Bluebells bloom along the bank of Bull Run as a pair of geese swim in the water, April 3, 2012. (Kevin Ambrose)

The Tidal Basin has the cherry blossoms but Bull Run has the bluebells. Bull Run, the site of two major Civil War battles, is home to the the bluebells which seem to draw an increasing amount of attention each year.

The bluebells carpet the forest floor in patchy areas along Bull Run during the early spring. It is a native perennial plant that can grow up to 2.5 feet tall and prefers moist, wooded areas. The flowers in the bud stage are light pink but become light blue with maturity. The foliage of the bluebells dies down by mid-summer. The bluebells prefer shade or partial sun.

Read below for more bluebell information and photos.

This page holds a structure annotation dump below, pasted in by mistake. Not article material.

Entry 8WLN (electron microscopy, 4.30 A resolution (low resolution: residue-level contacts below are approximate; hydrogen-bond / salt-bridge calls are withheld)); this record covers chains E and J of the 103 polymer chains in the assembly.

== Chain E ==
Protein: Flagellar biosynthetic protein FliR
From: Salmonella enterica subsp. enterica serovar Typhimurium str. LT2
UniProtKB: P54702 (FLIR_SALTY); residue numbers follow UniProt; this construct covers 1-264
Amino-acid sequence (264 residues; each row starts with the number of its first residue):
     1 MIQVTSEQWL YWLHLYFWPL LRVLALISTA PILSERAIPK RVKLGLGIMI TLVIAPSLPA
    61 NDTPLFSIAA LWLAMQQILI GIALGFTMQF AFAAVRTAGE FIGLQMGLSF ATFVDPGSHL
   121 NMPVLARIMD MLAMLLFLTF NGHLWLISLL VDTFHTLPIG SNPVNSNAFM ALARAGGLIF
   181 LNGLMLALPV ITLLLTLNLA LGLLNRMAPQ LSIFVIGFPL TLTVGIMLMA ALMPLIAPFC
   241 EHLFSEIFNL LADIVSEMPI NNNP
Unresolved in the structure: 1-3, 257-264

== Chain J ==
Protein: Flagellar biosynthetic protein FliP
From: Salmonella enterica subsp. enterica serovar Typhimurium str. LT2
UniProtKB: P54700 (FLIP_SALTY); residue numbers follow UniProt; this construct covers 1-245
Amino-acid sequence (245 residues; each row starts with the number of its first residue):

Bluebells with the Stone Bridge in the background, April 1, 2012. (Kevin Ambrose)

I first noticed the bluebells many years ago while running through the Manassas Battlefield Park and Bull Run Regional Park. Certain areas along the blue trail were carpeted with blue. Quite fitting, I suppose.

The bluebells in our area typically bloom in early-to-mid April. This year, they bloomed quite early and began to peak by April 1. By April 3, a few flowers were starting to fade to brown.

Bluebells grow in many other places outside of Bull Run and they are popular in northern Europe. Supposedly, Britain grows more than half of the world’s bluebells. At least, we have our own little population of bluebells here in the Washington area.

More bluebell information and photos by the National Park Service can be found here The Manassas Battlefield Park also has a Facebook page with bluebell photos. I did a photo shoot of the bluebells two years ago for CWG which is located here.

Where have you seen bluebells?

A bluebell close-up with Bull Run blurred in the background, April 1, 2012. (Kevin Ambrose)